Two Poems by Sarah Escue



Through the limbs of an ash
tree, ash filters, reminds me
of the nights we watched the storm
from the front door,
your cigarette smoke
blown through the screen.

Tonight, the mutt’s holler rolls
over the hills like a tongue
over unbrushed teeth.

A wolf spider spins a gossamer
hammock, carries her young
on her back, eats them.
The moon un-
hinges from its socket—.

Still, your silhouette shrinks
in the sky-stone’s sheen.
Still, the petals of the crocus close,
unable to wake ‘til morning.



Drape me in that palm’s shade,
I’m a flesh-sack
with no map to my organs.

Do you know where I left
that blood-pumping fist that fits
beneath my ribs?

I think I lost it in your apartment
last year, after I smashed
the television with your mother’s

vintage lamp.
See that rotting rush of fence?
That’s me—faded, incomplete.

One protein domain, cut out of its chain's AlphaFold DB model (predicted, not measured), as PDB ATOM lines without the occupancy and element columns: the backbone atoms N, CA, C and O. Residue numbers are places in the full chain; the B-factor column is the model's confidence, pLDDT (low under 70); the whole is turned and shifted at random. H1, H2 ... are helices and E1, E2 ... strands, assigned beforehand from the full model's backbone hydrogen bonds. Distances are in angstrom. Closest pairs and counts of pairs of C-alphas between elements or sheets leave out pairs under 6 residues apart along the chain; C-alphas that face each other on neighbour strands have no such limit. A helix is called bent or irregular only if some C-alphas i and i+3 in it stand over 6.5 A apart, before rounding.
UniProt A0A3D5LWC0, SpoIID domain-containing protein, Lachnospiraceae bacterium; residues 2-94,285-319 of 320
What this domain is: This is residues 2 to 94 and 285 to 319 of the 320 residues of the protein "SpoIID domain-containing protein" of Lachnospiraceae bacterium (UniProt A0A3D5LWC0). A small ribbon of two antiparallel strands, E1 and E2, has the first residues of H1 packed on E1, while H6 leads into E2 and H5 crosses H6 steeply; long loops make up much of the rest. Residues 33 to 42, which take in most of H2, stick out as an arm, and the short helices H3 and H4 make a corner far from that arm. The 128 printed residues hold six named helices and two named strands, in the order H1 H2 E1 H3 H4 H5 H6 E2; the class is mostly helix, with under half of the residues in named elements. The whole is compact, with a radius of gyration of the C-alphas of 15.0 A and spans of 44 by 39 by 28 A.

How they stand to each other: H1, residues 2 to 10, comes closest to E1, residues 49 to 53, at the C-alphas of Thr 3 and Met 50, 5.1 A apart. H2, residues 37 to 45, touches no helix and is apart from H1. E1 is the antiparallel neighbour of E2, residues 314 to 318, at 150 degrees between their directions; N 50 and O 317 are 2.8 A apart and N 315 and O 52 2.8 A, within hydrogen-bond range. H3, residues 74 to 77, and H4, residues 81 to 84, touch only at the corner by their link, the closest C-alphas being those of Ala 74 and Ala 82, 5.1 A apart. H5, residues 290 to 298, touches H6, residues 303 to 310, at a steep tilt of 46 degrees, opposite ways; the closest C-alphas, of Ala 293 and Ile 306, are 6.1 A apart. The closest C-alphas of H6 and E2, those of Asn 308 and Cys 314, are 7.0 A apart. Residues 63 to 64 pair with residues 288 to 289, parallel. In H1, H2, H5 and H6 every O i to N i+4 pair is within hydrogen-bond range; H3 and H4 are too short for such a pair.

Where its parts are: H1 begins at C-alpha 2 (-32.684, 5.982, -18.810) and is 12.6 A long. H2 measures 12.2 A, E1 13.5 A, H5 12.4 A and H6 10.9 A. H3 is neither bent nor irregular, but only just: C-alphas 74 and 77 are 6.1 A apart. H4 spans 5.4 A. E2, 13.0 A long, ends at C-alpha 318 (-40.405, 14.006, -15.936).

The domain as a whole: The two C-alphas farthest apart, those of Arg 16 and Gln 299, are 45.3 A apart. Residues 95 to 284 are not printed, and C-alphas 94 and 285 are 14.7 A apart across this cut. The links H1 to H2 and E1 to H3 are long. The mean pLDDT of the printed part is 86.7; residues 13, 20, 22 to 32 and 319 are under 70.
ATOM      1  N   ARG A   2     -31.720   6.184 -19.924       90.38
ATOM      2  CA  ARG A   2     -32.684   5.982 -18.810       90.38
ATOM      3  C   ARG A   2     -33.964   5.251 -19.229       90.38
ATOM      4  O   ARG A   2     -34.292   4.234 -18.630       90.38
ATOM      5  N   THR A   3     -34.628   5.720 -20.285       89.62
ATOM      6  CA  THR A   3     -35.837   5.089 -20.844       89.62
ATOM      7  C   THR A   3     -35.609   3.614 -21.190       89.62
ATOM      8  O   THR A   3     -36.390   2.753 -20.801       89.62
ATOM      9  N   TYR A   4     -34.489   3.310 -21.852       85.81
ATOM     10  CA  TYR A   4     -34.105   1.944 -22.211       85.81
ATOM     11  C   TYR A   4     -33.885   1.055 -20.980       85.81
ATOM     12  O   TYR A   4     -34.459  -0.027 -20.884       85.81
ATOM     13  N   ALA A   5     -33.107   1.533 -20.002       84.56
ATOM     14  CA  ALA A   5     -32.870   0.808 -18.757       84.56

The doctor says these pills
will sanitize my cerebrum,
untwist my tongue.

Is one pill per day enough
to remind me of the woman I was—
folded hands, pressed dress,

lips locked tight like a rosebud?
As if a pill could remind
me of the woman I was!

A cow carcass roadside
is a shell.
I’m glass shattered,

mosaic me into something
beautiful, inhuman—
a droppèd

nightgown on hardwood.
An afternoon’s ripe hue,
the apse of a child’s elbow.


Sarah Escue is a creative writing student at the University of South Florida. She works as the Assistant Editor at The Adirondack Review and editorial intern Saw Palm: Florida Literature and Art. Her work has been published in Milk Journal.

Share on facebook
Share on twitter
Share on linkedin
Share on email

1 thought on “Two Poems by Sarah Escue”

  1. Your work is beautiful beyond wiords; makes me think. Do I know you as well as I thought? I hiink not. I long for the day when there is time to dissect your work and see it through your heart and eyes.


Leave a Comment